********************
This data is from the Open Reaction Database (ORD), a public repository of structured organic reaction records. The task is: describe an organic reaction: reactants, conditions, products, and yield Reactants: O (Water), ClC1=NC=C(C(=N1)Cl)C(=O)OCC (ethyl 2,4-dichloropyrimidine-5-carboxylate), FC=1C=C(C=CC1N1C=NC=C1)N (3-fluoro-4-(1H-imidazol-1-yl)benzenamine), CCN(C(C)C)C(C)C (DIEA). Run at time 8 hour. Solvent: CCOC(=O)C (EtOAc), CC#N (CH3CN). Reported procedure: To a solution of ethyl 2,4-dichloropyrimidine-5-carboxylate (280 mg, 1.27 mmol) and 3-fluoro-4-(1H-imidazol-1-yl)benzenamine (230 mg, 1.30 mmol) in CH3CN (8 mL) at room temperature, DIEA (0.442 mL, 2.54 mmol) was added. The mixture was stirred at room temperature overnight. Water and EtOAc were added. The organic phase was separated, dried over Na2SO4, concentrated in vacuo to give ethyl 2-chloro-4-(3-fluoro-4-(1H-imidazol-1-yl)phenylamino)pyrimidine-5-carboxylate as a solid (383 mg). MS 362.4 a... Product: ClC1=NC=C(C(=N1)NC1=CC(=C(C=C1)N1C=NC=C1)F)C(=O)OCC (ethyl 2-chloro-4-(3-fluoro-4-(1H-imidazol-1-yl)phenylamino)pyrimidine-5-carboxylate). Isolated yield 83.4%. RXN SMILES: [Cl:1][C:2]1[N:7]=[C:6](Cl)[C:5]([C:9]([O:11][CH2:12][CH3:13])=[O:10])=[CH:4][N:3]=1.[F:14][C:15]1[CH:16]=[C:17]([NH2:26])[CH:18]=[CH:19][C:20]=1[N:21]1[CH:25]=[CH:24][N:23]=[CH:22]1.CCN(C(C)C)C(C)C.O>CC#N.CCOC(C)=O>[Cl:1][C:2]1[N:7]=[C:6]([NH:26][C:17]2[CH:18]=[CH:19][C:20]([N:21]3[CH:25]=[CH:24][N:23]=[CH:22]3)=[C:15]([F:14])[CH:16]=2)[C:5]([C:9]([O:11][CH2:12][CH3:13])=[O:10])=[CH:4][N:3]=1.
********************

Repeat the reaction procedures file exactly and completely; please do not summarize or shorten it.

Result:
This data is from the Open Reaction Database (ORD), a public repository of structured organic reaction records. The task is: describe an organic reaction: reactants, conditions, products, and yield Reactants: O (Water), ClC1=NC=C(C(=N1)Cl)C(=O)OCC (ethyl 2,4-dichloropyrimidine-5-carboxylate), FC=1C=C(C=CC1N1C=NC=C1)N (3-fluoro-4-(1H-imidazol-1-yl)benzenamine), CCN(C(C)C)C(C)C (DIEA). Run at time 8 hour. Solvent: CCOC(=O)C (EtOAc), CC#N (CH3CN). Reported procedure: To a solution of ethyl 2,4-dichloropyrimidine-5-carboxylate (280 mg, 1.27 mmol) and 3-fluoro-4-(1H-imidazol-1-yl)benzenamine (230 mg, 1.30 mmol) in CH3CN (8 mL) at room temperature, DIEA (0.442 mL, 2.54 mmol) was added. The mixture was stirred at room temperature overnight. Water and EtOAc were added. The organic phase was separated, dried over Na2SO4, concentrated in vacuo to give ethyl 2-chloro-4-(3-fluoro-4-(1H-imidazol-1-yl)phenylamino)pyrimidine-5-carboxylate as a solid (383 mg). MS 362.4 a... Product: ClC1=NC=C(C(=N1)NC1=CC(=C(C=C1)N1C=NC=C1)F)C(=O)OCC (ethyl 2-chloro-4-(3-fluoro-4-(1H-imidazol-1-yl)phenylamino)pyrimidine-5-carboxylate). Isolated yield 83.4%. RXN SMILES: [Cl:1][C:2]1[N:7]=[C:6](Cl)[C:5]([C:9]([O:11][CH2:12][CH3:13])=[O:10])=[CH:4][N:3]=1.[F:14][C:15]1[CH:16]=[C:17]([NH2:26])[CH:18]=[CH:19][C:20]=1[N:21]1[CH:25]=[CH:24][N:23]=[CH:22]1.CCN(C(C)C)C(C)C.O>CC#N.CCOC(C)=O>[Cl:1][C:2]1[N:7]=[C:6]([NH:26][C:17]2[CH:18]=[CH:19][C:20]([N:21]3[CH:25]=[CH:24][N:23]=[CH:22]3)=[C:15]([F:14])[CH:16]=2)[C:5]([C:9]([O:11][CH2:12][CH3:13])=[O:10])=[CH:4][N:3]=1.